Startup Ethics: To Steal or Not To Steal?

We’re supposed to be lifting each other up as entrepreneurs, not trying to tear each other down.

[Editorial Notes : Cofounders of a startup share their experience with some of the fellow entrepreneurs. We normally do not publish articles under anonymous names, but this time we decided to, owing to the fact that cofounders are focusing on a certain issue (which is for real, i.e. lack of ethics in certain people) and not names of individuals.]

Before we get into it, we want to make it clear that this isn’t a blanket statement for all entrepreneurs in India & abroad, and maybe we have been faced with a few bad apples. We are also totally OK with competition, we see it as healthy and productive to the community as a whole – but when you meet entrepreneurs under false pretenses it’s where we draw the line and consider you, well, a scumbag.startup-business-ethics

Now this has happened to us a couple of times, so maybe we are just an unlucky bunch. But, we’ll tell you the story of one of those times. Let it serve as a warning to all the entrepreneurs out there who are normally led to believe it’s better to share your ideas (especially with fellow entrepreneurs), get feedback, and learn from seasoned vets. What you don’t hear about is the few of these people who may be preying on early-stage entrepreneurs who are building something in a space that they want to enter.

One of these times includes a seasoned entrepreneur who runs a “successful” company that has been invested in by a well-known VC firm. We met this entrepreneur through the entrepreneur’s original Angel Investor. Now, this entrepreneur met us under the guise of potentially wanting to invest.
We met 3 times and shared a lot of information with this person. We even suspected that maybe this person wants to enter our space, so we called up the original investor who introduced us to express our concerns, and without hesitation the Angel stated, “Why would we enter your space, you guys are like our kids, (my co-founder and I are much younger than these guys) we only want to help you.”

Fast forward to the present. This entrepreneur launches a direct competitor of our product with learnings, insights and ideas we shared from our successes, failures and hard work.

What you may be thinking is “quit whining, it happens all the time” and you’re right – it does, and we have no issue with competition, like we said. If this person or any of the other people we have met had simply been honest and said “we are thinking of getting in the [blank] space, can you share some of your insights” there’s no doubt in my mind we would have met with them. Would we have shared all the info we did? Probably not.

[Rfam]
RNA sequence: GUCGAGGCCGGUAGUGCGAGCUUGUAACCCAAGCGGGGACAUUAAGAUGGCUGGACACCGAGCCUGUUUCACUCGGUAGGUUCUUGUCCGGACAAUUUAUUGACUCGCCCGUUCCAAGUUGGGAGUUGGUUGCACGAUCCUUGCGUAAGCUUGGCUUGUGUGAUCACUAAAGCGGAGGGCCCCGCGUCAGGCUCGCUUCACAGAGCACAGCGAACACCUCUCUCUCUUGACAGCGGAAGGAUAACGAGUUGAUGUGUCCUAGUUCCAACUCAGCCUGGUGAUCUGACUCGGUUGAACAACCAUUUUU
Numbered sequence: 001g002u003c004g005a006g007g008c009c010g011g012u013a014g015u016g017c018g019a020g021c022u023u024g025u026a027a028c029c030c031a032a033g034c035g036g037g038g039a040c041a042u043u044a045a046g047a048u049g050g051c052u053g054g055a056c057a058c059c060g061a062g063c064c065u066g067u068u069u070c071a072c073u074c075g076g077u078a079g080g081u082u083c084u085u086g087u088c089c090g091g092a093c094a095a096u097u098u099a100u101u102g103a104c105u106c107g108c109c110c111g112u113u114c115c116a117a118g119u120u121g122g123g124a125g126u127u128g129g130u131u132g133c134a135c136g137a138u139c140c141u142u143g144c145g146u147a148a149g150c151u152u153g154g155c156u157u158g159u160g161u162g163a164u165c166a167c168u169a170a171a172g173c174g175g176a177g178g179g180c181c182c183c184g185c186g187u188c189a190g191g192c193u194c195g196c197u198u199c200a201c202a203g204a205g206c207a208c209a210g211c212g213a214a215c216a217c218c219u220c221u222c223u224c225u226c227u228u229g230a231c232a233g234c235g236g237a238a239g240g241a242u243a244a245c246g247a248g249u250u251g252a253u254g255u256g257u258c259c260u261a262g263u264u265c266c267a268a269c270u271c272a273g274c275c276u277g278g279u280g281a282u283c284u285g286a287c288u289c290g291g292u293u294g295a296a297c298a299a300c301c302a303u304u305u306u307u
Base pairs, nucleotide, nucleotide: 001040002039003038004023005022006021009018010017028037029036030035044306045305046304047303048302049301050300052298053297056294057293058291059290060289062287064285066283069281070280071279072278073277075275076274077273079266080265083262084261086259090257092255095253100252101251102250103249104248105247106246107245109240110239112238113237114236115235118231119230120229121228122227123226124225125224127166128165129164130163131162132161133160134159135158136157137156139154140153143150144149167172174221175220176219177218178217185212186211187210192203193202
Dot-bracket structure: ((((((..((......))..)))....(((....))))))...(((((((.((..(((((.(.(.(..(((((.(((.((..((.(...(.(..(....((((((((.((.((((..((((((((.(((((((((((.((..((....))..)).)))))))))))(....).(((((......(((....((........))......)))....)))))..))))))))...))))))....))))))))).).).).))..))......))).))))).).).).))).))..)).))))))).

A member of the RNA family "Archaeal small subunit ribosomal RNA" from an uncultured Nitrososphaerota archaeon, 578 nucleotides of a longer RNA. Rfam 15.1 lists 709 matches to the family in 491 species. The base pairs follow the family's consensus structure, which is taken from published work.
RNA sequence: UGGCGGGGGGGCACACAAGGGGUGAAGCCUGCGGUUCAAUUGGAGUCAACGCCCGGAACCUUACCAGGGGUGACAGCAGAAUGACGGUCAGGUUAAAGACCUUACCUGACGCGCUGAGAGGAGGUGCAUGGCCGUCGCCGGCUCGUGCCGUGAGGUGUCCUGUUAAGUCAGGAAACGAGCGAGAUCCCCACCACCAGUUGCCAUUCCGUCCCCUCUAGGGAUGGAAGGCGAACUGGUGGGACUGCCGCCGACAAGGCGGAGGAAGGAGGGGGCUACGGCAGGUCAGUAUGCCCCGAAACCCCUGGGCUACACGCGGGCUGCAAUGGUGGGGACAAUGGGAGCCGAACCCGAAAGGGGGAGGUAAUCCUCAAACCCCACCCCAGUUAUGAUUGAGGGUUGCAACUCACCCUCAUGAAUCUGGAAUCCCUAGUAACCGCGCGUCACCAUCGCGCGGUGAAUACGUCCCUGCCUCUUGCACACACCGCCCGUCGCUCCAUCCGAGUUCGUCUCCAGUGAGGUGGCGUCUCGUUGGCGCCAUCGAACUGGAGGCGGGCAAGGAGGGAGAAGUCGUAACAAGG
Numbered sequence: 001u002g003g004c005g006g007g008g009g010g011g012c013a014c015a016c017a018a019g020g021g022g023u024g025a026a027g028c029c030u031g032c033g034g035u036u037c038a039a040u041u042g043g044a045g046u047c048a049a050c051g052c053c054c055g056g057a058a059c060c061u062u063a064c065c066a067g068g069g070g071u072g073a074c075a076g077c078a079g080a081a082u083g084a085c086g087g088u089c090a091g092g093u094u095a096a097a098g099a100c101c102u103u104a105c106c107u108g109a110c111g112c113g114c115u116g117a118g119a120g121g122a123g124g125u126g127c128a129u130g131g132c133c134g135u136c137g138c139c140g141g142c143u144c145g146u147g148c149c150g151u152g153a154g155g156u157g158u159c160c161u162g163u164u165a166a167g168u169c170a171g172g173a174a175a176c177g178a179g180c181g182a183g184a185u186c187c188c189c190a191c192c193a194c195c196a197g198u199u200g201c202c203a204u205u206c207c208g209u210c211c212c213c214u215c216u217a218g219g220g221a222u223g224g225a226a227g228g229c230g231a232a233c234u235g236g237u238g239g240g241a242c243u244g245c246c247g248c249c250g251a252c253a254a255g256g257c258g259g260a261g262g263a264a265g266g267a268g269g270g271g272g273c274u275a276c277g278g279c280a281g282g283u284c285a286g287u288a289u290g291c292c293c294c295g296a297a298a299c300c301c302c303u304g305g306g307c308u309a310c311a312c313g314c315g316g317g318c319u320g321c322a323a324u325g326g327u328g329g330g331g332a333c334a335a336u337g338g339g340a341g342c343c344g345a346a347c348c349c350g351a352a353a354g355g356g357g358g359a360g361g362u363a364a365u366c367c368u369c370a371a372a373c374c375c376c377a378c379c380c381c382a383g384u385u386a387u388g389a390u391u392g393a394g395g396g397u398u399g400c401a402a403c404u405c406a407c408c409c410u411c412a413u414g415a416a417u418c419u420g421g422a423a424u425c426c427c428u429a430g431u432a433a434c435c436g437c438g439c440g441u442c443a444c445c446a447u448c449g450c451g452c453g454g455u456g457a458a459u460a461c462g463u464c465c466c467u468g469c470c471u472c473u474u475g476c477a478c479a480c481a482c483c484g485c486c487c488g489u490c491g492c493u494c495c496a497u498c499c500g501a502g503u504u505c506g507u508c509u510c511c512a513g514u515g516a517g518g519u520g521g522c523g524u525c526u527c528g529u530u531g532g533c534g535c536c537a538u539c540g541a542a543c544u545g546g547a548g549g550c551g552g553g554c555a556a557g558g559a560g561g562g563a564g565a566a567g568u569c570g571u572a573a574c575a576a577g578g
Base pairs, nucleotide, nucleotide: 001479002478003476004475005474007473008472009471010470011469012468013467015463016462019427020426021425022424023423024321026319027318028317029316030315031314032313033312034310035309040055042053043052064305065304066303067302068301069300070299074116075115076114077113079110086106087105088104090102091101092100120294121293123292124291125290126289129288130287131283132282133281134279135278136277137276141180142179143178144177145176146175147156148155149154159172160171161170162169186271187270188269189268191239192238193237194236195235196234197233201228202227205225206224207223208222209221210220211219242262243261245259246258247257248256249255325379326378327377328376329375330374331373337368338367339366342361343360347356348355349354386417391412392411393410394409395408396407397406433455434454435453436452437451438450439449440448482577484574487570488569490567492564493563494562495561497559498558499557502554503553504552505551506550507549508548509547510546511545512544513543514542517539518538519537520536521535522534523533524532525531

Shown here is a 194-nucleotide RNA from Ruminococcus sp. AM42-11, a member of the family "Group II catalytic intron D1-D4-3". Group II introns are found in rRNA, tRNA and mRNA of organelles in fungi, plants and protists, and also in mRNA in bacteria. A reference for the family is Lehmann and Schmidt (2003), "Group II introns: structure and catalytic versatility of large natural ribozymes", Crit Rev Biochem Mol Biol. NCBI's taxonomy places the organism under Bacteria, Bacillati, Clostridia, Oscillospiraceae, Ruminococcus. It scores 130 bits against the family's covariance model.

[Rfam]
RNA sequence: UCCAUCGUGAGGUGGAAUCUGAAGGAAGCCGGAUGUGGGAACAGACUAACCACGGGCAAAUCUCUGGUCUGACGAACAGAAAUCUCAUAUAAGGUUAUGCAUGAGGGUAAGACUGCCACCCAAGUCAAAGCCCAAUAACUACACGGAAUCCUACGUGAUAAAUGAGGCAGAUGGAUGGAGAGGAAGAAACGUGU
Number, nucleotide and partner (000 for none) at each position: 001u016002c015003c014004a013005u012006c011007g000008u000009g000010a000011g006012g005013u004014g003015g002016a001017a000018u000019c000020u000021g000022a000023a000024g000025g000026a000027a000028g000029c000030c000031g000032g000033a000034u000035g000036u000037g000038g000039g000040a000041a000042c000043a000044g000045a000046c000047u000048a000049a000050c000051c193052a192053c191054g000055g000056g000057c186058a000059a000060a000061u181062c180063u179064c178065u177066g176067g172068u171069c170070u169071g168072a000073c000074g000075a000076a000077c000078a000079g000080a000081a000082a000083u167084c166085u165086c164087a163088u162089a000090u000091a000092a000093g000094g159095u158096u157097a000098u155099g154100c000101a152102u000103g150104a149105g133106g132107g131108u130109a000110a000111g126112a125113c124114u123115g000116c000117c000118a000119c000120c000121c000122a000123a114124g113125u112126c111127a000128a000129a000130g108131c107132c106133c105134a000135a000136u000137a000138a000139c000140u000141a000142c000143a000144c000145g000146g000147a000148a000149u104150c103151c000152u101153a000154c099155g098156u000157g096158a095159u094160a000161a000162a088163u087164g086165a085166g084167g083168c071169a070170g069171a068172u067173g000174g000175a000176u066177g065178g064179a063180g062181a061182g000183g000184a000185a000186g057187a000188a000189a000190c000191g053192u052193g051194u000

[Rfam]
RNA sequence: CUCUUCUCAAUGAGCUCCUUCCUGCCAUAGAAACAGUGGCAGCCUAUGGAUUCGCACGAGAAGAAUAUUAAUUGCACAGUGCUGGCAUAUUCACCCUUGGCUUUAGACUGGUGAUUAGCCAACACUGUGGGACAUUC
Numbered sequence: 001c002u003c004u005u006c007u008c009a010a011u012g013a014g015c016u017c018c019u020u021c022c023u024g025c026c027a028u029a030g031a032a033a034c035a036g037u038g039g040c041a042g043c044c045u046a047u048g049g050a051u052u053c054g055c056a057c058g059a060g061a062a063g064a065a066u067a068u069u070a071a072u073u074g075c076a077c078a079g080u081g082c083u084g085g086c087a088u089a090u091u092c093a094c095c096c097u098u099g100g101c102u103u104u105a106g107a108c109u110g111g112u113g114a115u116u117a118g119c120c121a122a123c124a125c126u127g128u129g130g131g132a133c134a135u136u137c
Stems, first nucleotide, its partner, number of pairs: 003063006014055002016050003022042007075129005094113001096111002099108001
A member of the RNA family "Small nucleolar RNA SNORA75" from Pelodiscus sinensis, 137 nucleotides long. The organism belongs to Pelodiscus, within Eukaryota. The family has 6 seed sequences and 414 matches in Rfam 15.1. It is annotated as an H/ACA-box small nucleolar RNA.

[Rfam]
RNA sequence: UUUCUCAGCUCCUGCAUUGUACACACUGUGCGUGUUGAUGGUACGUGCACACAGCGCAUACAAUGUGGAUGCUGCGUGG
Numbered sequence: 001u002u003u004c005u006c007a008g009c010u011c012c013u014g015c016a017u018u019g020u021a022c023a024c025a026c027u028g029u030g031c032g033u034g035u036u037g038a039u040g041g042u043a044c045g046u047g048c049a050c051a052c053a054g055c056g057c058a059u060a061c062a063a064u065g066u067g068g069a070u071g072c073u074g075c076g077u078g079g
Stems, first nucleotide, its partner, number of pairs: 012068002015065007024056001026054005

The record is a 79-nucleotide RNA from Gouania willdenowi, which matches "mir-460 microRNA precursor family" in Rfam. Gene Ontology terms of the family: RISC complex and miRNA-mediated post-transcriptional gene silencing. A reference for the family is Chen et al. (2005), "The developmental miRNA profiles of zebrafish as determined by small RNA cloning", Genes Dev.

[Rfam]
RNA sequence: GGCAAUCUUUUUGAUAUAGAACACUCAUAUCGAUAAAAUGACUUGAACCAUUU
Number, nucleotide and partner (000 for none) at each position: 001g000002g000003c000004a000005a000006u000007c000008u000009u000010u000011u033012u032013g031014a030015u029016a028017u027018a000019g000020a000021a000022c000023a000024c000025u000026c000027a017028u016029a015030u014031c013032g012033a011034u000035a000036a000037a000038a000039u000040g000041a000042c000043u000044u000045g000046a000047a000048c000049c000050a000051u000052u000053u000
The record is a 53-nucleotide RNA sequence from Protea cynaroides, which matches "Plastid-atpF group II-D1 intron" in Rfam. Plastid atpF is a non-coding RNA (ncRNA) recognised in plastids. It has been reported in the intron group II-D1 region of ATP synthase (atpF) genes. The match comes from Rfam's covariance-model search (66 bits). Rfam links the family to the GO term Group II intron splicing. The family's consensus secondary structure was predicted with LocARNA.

Does that make the other entrepreneur smarter than us? Some may say so. In our mind though, this person is weak. We met through a warm introduction so we had a level of trust, and were intentionally misled. That shit is not cool. Shows true character – for real though, this person couldn’t even come up with an original name or domain name for the product.

What happened to morals and values in our community? We’re supposed to be lifting each other up as entrepreneurs, not trying to tear each other down. At least, that’s the way we see it. We meet with a lot of entrepreneurs and try to help them and some come to us with great ideas but the thought has never crossed our mind to try and build what they are building.

We think the major question to our fellow entrepreneurs is where do you draw the line from healthy competition to being a complete phony? Competitive research is necessary but we’re of the school that this should be done ethically, like the consummate professional you claim to be. Furthermore, we understand hyper-competitive environments are a perfect breeding ground for unethical tactics, but we’re of the belief that the business sector has karma intertwined as well. We’ll keep our heads up and move forward knowing that it will catch up to these people…eventually.

Our message to other young entrepreneurs is simple: be very careful whom you meet with. Whether it’s successful entrepreneurs, investors, or strategic partners. It’s exciting and fun taking meetings with some of the more successful people who have been through the ringer, but they may have a completely ulterior motive when meeting with you.

Sincerely,
Co-Founders of a Startup in India

Recommended Read: One Fix Needed in the Indian Startup Space : Need Respect From Corporates

Image credit : shutterstock

Sign Up for Our Newsletters

Get smarter with most important stories.

You May Also Like